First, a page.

The acronym SED stands for Stream EDitor. It is a simple yet powerful utility that parses the text and transforms it seamlessly. SED was developed during 1973–74 by Lee E. McMahon of Bell Labs. Today, it runs on all major operating systems.
McMahon wrote a general-purpose line-oriented editor, which eventually became SED. SED borrowed syntax and many useful features from ed editor. Since its beginning, it has support for regular expressions. SED accepts inputs from files as well as pipes. Additionally, it can also accept inputs from standard input streams.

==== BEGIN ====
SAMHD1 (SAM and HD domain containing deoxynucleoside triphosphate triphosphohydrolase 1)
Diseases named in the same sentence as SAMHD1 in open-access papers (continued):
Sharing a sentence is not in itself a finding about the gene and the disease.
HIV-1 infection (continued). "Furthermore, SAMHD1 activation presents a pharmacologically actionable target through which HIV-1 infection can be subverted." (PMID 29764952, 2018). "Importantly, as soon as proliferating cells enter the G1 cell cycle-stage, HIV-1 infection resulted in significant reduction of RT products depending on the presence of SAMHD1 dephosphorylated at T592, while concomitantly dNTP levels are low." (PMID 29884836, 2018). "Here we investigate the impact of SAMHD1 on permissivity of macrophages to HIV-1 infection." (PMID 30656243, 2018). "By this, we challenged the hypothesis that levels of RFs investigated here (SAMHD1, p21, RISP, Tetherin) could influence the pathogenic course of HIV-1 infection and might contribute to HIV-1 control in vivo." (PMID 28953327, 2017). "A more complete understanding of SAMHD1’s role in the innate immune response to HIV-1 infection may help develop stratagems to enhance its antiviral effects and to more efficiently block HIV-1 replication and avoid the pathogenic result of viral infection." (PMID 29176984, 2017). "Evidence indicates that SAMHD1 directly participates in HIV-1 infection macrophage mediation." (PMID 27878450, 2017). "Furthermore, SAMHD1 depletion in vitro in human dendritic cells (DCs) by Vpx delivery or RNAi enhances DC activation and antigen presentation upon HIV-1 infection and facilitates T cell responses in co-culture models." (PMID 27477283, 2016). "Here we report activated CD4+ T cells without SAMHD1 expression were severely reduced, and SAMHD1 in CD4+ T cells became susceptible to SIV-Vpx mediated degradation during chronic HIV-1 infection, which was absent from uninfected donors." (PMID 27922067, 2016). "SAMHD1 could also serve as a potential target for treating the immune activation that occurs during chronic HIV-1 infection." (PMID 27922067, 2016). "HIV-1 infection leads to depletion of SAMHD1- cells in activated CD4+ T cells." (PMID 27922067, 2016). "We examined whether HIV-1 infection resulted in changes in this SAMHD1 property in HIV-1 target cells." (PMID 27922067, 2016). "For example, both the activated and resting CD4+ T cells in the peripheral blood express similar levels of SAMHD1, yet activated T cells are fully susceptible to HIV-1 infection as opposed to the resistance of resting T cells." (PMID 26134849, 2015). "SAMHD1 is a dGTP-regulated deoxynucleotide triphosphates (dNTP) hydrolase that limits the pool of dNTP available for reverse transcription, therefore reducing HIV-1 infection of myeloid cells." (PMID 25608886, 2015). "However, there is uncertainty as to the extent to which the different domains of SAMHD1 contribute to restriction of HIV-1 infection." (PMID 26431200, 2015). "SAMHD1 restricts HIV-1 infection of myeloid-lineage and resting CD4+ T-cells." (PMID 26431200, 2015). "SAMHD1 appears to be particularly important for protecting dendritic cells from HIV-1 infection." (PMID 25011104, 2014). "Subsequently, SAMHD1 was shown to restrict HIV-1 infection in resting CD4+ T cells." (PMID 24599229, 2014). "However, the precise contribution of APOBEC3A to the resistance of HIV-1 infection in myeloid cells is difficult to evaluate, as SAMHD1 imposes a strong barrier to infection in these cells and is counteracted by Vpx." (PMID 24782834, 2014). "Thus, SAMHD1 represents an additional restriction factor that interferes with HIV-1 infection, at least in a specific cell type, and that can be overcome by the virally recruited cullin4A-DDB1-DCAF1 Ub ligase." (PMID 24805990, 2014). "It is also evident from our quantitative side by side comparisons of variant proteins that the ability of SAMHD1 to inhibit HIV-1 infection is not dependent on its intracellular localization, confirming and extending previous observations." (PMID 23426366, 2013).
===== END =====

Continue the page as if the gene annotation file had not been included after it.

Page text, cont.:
SED is written and maintained by the Free Software Foundation (FSF) and it is distributed by GNU/Linux. Hence it is often referred to as GNU SED. To a novice user, the syntax of SED may look cryptic. However, once you get familiar with its syntax, you can solve many complex tasks with a few lines of SED script. This is the beauty of SED.
Typical Uses of SED
SED can be used in many different ways, such as:
- Text substitution,
- Selective printing of text files,
- In-a-place editing of text files,
- Non-interactive editing of text files, and many more.